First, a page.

THE Registrar General’s (RG) department has suspended issuing emergency passports, as ongoing foreign currency shortages continue to affect key public and commercial operations.
Zimbabwe is grappling with a worsening foreign currency crisis attributed to a wide current account gap. The central bank told this newspaper last week that the backlog of international payments had widened from $185 million in May to $570 million currently. The shortage of forex has affected key sectors of the economy, including mines and manufacturers, who are struggling to pay for raw materials and equipment imports.
The RG’s department requires special imported paper to produce travel documents, coveted by a significant number of Zimbabweans, who are among the most itinerant on the continent. The department generates an average $27 million annually from user fees, including passports. Zimbabwe has an estimated three million citizens living in South Africa, mostly forced out of the country by a political and economic crisis blamed on President Robert Mugabe’s policies.
Thousands of Zimbabweans based in South Africa are seeking to renew their travel documents, and many are opting for emergency passports to meet a deadline imposed by that country’s immigration officials to apply for the extension of residence and work permits, according to officials from the Passport Office.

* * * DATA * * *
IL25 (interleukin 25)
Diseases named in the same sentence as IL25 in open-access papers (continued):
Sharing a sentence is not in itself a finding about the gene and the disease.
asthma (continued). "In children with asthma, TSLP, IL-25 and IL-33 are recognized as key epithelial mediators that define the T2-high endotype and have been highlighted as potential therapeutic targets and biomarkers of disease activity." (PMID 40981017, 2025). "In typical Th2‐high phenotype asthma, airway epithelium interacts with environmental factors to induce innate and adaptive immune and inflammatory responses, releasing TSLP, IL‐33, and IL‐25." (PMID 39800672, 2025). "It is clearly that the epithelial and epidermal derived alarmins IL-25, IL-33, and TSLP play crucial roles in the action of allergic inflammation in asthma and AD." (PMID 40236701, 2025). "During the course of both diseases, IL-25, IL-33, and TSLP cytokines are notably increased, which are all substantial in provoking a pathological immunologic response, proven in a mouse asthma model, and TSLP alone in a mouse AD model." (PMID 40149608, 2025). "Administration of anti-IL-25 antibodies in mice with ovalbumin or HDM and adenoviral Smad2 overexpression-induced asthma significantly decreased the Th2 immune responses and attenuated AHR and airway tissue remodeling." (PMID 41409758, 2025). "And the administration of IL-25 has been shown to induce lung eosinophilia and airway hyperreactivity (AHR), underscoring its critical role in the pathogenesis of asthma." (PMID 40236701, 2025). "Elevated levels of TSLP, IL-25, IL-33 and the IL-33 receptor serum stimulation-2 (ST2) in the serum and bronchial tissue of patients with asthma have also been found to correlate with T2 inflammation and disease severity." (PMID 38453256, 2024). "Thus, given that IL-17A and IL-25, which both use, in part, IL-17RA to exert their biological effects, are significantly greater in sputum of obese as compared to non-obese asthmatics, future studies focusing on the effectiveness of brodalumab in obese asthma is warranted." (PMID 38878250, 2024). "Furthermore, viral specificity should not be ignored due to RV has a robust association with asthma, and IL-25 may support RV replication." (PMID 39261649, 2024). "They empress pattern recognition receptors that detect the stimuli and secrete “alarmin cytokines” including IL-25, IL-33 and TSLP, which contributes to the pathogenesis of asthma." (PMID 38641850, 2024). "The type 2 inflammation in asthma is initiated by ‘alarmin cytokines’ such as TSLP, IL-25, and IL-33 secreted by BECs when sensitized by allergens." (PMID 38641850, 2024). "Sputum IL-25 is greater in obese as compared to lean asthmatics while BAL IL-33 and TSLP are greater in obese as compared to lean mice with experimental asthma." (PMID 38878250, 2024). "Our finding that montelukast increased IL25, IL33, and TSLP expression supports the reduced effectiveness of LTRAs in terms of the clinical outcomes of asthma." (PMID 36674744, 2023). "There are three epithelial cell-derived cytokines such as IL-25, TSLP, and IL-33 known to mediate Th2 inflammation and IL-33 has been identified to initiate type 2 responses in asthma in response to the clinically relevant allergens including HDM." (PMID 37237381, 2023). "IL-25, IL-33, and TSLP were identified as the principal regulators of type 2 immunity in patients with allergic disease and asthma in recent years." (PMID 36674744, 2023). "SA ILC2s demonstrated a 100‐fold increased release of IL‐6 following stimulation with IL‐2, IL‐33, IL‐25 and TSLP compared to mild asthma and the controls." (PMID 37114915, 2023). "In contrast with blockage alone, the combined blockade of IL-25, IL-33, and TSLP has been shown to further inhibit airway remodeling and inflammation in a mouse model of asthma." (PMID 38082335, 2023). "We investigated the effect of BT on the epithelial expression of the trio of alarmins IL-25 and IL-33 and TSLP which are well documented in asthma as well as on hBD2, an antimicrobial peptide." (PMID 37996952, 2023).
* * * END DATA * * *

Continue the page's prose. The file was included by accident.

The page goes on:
Last week, South Africa’s Home Affairs Department announced that Zimbabweans in that country should apply for new exemption permits between September 15 and November 30, 2017. The new permits will be valid until December 31, 2021. Close to 200 000 Zimbabweans hold the special permit, first issued in 2009 to regularise the status of hundreds of thousands of illegal immigrants and asylum seekers who had poured into South Africa, fleeing a political and economic crisis which peaked in 2008.
Officials at the RG’s office confirmed the suspension of emergency passports, citing foreign currency shortages for the importation of the special paper. Sources said the RG’s office had stopped issuing passports a fortnight ago. They said even plastic identity documents had been affected by the shortage of foreign currency, which was hampering the import of raw material. However, the RG’s office was still issuing application forms and receiving applications for passports, they said.
An official told The Financial Gazette yesterday: “At the moment, we have suspended issuance of passports because we don’t have the paper. We are not sure when we will get the special paper because of shortages of foreign currency. This means it’s difficult for us to import the paper.” Another official said: “Yes, we have suspended issuing emergency passports because we have run out of the special paper which is imported. We were told there is no foreign currency to import the paper but we are processing the normal passports, which take about three or more months.”
Efforts to get a comment from Registrar General, Tobaiwa Mudede, and his deputy, Ben Mpala, were fruitless. They were said to be in meetings. Mudede also did not respond to a written request for comment. The passport office had recently improved its services after years of alleged inefficiency that bred graft. A normal passport, which costs $53, takes a minimum of three months to process, while an emergency passport, which costs about $253, takes about three days. The passports crisis is only the latest in a series of problems emerging out of worsening foreign currency shortages in the country, which could disrupt the normal functioning of the economy.